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Why Every Low Vitamin B12 Level Does not Need Fixing

We need to start comparing apples to apples when it comes to interpreting vitamin B12 levels

Bhavin Jankharia
4 min read
Why Every Low Vitamin B12 Level Does not Need Fixing
We need to start comparing apples to apples when it comes to interpreting vitamin B12 levels

My mother was recently found to have a vitamin B12 level of 122 pg/ml, which is considered abnormally low (normal range - 187-883 pg/ml). A practicing Gujarati Jain, she is anyway considered to be part of an “at-risk” population for vitamin B12 deficiency and so she was asked to start B12 injections followed by tablets.

For the last 20-30 years, the gospel has been that all vegetarians across the world and especially in India and particularly, practicing Jains, are vitamin B12 deficient, due to two reasons; the first is that their only sources of B12 are animal products, milk and eggs, which most vegans and Jains eschew and the second is the multiple research papers in India and abroad that have reported B12 deficiency in between 50-70% of all vegetarian adults, the deficiency worsening with increasing age [1].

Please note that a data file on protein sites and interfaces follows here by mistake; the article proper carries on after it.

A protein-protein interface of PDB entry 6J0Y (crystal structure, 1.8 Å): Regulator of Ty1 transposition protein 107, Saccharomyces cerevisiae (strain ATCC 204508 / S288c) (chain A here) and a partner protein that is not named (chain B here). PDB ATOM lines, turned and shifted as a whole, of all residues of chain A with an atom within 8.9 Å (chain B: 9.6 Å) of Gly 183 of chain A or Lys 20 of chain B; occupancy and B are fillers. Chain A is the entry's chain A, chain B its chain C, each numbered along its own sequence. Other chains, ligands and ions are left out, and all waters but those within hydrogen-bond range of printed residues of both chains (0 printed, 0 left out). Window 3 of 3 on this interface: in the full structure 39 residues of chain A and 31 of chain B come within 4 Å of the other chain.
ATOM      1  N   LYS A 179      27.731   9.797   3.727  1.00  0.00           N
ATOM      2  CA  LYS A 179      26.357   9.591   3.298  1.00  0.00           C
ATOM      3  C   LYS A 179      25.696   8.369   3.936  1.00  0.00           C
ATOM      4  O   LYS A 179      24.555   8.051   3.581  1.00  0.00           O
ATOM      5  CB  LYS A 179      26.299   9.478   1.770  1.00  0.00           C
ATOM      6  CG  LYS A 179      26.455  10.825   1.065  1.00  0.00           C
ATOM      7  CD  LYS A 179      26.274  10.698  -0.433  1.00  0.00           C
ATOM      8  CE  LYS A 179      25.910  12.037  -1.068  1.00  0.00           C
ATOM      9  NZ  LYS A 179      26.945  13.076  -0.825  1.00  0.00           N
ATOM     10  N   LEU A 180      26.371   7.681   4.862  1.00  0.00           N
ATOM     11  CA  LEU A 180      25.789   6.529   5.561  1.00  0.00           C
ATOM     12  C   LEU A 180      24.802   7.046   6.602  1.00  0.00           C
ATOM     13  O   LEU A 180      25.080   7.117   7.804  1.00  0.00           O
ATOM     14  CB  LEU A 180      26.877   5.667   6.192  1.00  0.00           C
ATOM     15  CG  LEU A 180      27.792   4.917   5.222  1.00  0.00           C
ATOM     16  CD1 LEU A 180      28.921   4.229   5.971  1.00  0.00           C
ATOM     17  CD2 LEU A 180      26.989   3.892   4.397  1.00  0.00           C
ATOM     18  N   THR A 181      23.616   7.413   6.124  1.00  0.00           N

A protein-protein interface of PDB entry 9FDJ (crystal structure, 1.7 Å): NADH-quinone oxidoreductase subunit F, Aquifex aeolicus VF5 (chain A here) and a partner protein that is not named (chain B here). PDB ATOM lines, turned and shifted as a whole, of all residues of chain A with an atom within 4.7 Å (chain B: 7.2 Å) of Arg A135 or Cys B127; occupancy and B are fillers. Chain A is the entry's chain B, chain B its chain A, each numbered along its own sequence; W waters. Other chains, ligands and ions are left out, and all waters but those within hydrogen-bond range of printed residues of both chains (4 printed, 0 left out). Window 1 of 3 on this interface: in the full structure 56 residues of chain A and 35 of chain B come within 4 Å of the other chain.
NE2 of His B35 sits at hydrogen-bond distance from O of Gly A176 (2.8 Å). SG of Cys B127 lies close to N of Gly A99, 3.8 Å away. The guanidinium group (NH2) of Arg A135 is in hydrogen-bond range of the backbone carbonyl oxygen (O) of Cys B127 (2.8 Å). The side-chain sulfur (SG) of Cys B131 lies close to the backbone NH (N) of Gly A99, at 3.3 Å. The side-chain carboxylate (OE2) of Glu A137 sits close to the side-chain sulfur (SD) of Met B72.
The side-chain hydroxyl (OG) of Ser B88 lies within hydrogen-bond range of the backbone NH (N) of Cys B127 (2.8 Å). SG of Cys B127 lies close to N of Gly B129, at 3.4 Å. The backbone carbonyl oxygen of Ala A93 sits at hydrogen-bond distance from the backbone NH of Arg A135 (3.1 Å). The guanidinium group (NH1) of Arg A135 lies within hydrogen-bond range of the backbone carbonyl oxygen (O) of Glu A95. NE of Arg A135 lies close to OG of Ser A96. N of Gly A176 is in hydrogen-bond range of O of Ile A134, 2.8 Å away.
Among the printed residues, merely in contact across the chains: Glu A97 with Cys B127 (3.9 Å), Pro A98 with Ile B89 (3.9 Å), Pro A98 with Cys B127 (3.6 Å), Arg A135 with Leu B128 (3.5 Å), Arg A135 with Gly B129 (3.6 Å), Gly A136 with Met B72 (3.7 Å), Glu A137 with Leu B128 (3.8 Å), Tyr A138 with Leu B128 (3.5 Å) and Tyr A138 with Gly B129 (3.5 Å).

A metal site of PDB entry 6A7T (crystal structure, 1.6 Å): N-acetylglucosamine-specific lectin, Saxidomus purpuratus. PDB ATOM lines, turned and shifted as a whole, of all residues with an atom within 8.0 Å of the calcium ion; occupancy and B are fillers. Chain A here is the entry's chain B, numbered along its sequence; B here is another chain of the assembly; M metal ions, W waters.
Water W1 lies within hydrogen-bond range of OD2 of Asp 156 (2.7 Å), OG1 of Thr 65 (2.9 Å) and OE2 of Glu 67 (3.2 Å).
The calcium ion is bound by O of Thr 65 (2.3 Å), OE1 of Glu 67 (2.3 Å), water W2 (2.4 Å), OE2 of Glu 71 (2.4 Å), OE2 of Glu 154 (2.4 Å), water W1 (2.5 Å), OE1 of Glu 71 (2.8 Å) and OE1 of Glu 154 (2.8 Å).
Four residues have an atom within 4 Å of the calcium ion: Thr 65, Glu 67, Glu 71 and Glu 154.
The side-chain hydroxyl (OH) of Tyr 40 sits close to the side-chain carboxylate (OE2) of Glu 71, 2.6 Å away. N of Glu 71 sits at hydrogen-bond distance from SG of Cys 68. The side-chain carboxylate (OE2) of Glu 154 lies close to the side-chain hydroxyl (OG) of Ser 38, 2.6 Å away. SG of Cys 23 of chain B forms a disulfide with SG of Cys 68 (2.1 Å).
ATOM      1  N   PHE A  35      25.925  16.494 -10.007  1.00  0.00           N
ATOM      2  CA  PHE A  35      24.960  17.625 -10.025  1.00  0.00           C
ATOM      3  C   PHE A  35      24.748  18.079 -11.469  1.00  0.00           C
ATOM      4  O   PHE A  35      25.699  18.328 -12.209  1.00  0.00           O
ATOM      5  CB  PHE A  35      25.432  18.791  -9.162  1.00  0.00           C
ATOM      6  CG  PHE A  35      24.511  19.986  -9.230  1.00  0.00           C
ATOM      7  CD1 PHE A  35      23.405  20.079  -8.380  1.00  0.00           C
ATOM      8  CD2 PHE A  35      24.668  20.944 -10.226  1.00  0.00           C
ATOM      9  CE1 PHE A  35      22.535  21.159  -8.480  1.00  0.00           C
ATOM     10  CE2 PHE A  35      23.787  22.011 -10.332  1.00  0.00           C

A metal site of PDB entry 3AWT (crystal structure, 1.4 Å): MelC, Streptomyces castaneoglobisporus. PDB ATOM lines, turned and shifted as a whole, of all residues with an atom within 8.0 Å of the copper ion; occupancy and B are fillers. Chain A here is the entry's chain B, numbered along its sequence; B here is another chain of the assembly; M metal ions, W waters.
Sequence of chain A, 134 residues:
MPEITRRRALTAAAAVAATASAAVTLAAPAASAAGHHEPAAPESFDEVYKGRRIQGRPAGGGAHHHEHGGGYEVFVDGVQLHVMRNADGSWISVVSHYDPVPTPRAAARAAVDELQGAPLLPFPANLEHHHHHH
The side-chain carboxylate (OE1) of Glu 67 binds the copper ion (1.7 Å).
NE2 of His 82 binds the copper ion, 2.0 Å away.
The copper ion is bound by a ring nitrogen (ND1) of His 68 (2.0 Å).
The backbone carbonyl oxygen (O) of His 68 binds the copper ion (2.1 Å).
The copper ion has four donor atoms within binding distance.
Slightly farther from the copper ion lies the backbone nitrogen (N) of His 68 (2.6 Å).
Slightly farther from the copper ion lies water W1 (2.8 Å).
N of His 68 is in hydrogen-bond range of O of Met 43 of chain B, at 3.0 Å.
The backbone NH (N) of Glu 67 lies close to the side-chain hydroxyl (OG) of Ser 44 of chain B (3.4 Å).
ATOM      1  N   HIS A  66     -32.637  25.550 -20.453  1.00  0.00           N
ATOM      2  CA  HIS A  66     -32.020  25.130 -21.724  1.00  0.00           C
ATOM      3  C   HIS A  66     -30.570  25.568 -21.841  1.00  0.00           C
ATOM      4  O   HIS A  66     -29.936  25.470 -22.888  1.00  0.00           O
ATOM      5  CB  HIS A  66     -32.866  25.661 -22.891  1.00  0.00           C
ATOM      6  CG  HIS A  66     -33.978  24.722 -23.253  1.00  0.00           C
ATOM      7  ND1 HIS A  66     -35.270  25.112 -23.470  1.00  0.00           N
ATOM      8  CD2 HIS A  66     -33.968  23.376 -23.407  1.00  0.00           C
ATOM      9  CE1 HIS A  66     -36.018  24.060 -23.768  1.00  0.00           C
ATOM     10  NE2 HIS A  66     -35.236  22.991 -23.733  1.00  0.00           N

In our atmasvasth quest to live long, healthy, it is important to address deficiencies and to add supplements that can improve our healthspan and lifespan.

So it all makes so much logical sense. If you are vegetarian, your B12 levels are likely to be low. If you do a B12 blood test, it will reinforce the presence of B12 “deficiency”. As a result, you will be asked to take supplements either in the form of injections or capsules. Your repeat blood test will likely show “improvement” to so-called normal levels and everyone will be happy that a deficiency has been addressed.

Except…

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